Sunday, January 29, 2006

Persuasive Writing

As it pertains to my flames about "regulating the net".

Had to write a journal entry on "How to Write Persuasivly". So I used my flames as a counter example. Follows the entry:


Persuasive writing is used to either shape the readers attitude on a topic, to reinforce existing attitudes about a topic, or to reverse attitudes on a topic. The writer should begin by deciding which strategy they wish to pursue, and choose their rhetorical tactics based on the overall strategy. Some of the tactics a writer can use include emphasizing the benefits of the position to the reader, address the readers concerns, show sound logical reasoning in support of the strategy, or to use reliable evidence to support the strategy. The written work should be strongly organized with a clear focus. Your point must not be hidden behind literary or rhetorical devices. The writer also needs to quickly establish their creditability to the reader and establish common ground for the discussion.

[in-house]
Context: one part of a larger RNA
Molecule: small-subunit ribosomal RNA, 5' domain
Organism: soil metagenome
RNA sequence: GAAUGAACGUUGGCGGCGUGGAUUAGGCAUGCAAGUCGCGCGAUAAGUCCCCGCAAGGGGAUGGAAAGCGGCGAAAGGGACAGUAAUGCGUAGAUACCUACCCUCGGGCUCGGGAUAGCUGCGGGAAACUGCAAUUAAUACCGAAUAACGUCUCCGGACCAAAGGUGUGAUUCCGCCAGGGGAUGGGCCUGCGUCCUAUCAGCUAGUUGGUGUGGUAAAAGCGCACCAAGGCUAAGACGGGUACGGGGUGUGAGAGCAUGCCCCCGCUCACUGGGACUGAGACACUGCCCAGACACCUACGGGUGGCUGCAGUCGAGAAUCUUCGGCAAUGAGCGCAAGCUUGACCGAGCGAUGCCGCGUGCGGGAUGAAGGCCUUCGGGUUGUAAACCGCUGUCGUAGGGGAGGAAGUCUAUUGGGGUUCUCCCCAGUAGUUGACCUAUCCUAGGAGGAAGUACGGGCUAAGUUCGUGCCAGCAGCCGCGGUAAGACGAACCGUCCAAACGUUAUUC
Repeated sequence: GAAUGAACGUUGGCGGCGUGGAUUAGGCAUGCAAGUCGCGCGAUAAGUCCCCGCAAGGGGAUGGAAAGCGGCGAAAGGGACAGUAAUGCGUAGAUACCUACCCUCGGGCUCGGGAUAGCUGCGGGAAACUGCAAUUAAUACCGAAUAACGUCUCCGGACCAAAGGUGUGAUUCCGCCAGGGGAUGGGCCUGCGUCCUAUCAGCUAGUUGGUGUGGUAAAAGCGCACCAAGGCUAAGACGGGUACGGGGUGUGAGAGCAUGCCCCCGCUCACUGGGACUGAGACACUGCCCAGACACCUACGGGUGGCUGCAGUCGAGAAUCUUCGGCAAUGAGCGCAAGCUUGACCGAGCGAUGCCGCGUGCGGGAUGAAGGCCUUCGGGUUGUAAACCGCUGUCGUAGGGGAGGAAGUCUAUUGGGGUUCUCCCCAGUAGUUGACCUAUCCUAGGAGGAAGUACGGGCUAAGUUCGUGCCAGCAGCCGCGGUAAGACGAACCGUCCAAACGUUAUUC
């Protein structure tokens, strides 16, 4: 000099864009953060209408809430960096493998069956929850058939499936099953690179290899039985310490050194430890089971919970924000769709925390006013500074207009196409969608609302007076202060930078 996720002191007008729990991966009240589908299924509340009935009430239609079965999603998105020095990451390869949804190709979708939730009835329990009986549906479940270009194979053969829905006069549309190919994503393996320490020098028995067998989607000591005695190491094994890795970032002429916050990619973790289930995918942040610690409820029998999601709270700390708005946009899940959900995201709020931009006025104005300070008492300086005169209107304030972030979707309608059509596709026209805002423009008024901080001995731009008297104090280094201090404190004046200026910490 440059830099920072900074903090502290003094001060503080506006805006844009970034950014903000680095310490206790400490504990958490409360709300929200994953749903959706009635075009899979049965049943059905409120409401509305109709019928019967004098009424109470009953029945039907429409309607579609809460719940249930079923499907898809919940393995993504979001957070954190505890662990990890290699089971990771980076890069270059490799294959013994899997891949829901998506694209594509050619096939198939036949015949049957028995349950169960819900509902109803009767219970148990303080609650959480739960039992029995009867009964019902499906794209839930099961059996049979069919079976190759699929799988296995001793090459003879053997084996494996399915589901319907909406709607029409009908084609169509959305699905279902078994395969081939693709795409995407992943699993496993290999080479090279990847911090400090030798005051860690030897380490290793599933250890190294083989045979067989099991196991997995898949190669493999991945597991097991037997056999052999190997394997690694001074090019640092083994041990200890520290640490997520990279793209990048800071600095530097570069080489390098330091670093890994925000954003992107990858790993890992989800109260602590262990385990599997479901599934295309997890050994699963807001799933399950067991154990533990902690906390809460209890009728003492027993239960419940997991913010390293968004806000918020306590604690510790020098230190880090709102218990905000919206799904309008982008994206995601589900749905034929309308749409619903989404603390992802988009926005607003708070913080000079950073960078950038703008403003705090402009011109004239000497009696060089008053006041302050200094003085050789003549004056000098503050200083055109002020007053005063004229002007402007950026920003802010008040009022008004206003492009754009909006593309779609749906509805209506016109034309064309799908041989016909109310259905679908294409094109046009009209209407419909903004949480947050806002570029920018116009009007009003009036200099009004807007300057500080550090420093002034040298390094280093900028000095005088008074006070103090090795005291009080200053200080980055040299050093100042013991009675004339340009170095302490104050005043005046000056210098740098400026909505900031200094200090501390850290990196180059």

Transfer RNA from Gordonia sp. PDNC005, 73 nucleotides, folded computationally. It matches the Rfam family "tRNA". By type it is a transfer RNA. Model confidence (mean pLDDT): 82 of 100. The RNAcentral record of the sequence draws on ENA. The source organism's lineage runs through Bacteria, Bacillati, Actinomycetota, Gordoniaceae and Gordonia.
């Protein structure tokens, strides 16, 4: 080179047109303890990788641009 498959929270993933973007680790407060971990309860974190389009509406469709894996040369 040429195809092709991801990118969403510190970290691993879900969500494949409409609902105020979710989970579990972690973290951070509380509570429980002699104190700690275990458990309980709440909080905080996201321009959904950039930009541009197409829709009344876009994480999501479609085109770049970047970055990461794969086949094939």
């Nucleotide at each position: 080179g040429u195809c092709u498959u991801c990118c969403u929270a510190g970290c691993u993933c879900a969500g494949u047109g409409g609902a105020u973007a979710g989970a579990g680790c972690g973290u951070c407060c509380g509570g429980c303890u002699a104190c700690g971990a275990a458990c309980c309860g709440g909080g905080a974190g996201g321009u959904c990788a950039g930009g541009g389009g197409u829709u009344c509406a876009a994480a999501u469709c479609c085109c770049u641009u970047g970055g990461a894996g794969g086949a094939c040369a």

A fine example of how *not* to persuade people to your point of view can be found in my discussion postings on the topic of internet regulation. I did not speak from a position of authority, I did not establish a common ground for the discussion. I did not speak in terms that the readers would understand, comprehend and agree with. I used flamboyant rhetorical technique to incite disagreement, inflame opinion and drive the readers to make hasty judgments. I used personal attacks and comparisons to hateful figures. None of those strategies will work to persuade people to your point of view. In a discussion forum, where the objective is to find as many different viewpoints as possible, it was a valid post. However, if I truly wanted to persuade the people that the Internet should not be regulated or censored, I should have used a much different technique. First, address their concerns. Feel their pain. Introduce the concepts of why censorship is a bad thing gently. Provide realistic, real world examples, evidence and statements of fact. Reiterate their concerns, and show them that there are other ways to believe and behave. Allow the reader to absorb the information and draw their own conclusion based on the information presented, so they will feel that their newfound support for a free and open Internet is their idea, not something forced upon them.
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